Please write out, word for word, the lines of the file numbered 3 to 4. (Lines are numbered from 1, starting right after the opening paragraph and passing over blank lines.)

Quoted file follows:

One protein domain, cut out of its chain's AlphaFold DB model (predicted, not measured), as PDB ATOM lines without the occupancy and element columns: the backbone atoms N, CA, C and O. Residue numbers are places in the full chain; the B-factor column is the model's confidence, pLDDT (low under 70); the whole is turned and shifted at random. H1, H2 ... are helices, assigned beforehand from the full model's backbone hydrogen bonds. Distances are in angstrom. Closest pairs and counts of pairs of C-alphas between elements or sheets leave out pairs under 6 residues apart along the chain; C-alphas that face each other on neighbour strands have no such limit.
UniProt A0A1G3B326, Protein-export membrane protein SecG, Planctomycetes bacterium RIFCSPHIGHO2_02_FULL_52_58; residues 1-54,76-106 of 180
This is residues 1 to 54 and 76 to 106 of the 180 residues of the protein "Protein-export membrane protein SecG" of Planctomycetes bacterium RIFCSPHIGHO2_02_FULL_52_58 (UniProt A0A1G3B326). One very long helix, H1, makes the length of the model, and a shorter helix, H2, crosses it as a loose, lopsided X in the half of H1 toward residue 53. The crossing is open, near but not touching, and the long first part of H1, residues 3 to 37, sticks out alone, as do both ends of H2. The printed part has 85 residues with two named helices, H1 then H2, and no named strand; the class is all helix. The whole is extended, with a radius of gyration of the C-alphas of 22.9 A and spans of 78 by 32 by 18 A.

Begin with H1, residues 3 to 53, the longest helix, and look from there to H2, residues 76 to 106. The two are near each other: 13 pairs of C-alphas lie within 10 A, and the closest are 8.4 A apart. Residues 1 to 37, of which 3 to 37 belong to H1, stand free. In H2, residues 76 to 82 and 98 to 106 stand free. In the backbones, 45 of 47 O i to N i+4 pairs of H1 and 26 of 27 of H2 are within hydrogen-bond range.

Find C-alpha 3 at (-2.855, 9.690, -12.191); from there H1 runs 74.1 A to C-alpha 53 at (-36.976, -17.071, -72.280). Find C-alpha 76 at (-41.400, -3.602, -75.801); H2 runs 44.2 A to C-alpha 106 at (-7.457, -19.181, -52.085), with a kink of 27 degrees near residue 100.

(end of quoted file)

Begin with H1, residues 3 to 53, the longest helix, and look from there to H2, residues 76 to 106. The two are near each other: 13 pairs of C-alphas lie within 10 A, and the closest are 8.4 A apart. Residues 1 to 37, of which 3 to 37 belong to H1, stand free. In H2, residues 76 to 82 and 98 to 106 stand free. In the backbones, 45 of 47 O i to N i+4 pairs of H1 and 26 of 27 of H2 are within hydrogen-bond range.

Find C-alpha 3 at (-2.855, 9.690, -12.191); from there H1 runs 74.1 A to C-alpha 53 at (-36.976, -17.071, -72.280). Find C-alpha 76 at (-41.400, -3.602, -75.801); H2 runs 44.2 A to C-alpha 106 at (-7.457, -19.181, -52.085), with a kink of 27 degrees near residue 100.